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Editorials

What he knew and when

The letter began, “Dear Mr. President, I think that I should have a talk with you as soon as possible on a highly secret matter. I mentioned it to you shortly after you took office but have not urged it since on account of the pressure you have been under.”

Out of the mouths …

If you’ve ever stood in front of a funhouse mirror that appeared to turn you upside down, then you know what the most recent Pine Bluff City Council meeting was like. It was a scene where nominal adults acted like children and a boy acted like a man.

Military medals warranted for stateside attack

We read often about about service medals being given to men and women years after their retirement from the armed forces. Sometimes paperwork was misplaced, or some other connection was missed. We are proud of the work by military branches and often the staffs of members of Arkansas’ congressional delegation to get these medals awarded.

A brighter day for energy production

In a recent filing with the Public Service Commission, Entergy Arkansas announced a deal to build an 81-megawatt photovoltaic solar energy generating facility near Stuttgart. This installation will be Arkansas’ first utility-scale solar energy plant. The project will employ 200-300 workers during construction. Entergy is to be congratulated for this progressive and forward-looking move.

Economics out of Africa

Karen Dinesen, Baroness Blixen-Finecke, whose birthday we commemorate today, is hardly a household name. Born on this day in 1885, the Baroness Blixen-Finecke is better known by her pen name, Isak Dinesan. Her poignant memoir, Out of Africa, helped illuminate the Dark Continent for millions of Western readers.

Diplomacy takes a hard turn

While its successor, the 15th of April, is noted with greater perennial ire, April 14th is a day marking many notable anniversaries. It is the day in 1865 when John Wilkes Booth shot Pres. Abraham Lincoln. It’s the day in 1912 when the RMS Titanic struck a massive iceberg. It’s when country music legend, Loretta Lynn, was born in Butcher Hollow, Kentucky. It’s the day in 1988 when the Soviet military withdrew from Afghanistan.

Contests and Promotions

Science deniers foster public risk

Ask any reputable scientist and he or she will tell you that the fruits of research are not Truth, but likelihoods. In short, scientific research — good research, anyway — always contains a little equivocation, as in: “It’s more likely than not that this cause influenced this effect.”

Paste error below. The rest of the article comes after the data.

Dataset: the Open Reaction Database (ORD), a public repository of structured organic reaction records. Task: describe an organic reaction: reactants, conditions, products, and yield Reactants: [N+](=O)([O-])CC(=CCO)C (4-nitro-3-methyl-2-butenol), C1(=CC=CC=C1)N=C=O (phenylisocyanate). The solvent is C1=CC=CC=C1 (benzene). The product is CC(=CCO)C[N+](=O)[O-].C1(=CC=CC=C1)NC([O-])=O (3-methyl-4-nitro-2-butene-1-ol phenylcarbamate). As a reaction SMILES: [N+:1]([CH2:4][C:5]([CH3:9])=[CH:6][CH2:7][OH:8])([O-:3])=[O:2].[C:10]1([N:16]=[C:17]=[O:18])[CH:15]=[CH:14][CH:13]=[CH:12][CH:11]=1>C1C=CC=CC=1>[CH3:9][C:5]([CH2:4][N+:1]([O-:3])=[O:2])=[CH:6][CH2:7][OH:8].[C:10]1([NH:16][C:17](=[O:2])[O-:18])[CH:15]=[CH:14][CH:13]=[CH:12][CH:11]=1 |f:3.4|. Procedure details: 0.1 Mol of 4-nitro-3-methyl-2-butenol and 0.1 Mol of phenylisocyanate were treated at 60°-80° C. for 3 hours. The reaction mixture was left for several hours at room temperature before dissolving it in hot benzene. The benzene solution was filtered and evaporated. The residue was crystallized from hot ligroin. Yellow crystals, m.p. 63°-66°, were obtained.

Our long local nightmare

In August 1974, when Vice President Gerald Ford was sworn in after the resignation of besieged President Richard Nixon, Ford made some very memorable remarks. Interestingly, these remarks have a great deal of pertinence to local matters in Pine Bluff.

Squirrel veneration on a small hill

Tomorrow the nation will participate in an observance that has its roots in the Christian celebration of Candlemas Day. Candlemas is a Christian tradition of German origins in which the clergy would bless and distribute the candles needed for winter. The candles became a symbol of the long and cold winter. The German people broadened the observance with another symbol — the hedgehog. In Germanic lore, the hedgehog was said to be a good predictor of winter’s severity.

Shame at a terrible price

The immortal songstress Ella Fitzgerald once sang of Love for Sale “Who’s prepared to pay the price, for a trip to paradise… If you want the thrill of love, I’ve been through the mill of love. Old love, new love, every love but true love. Love for sale.”

No Prince among the royalty

Today marks an important popular culture milestone. Late in the evening of Jan. 28, 1985, a group of musical artists assembled to record “We Are the World,” a megahit whose proceeds aided famine relief in Africa.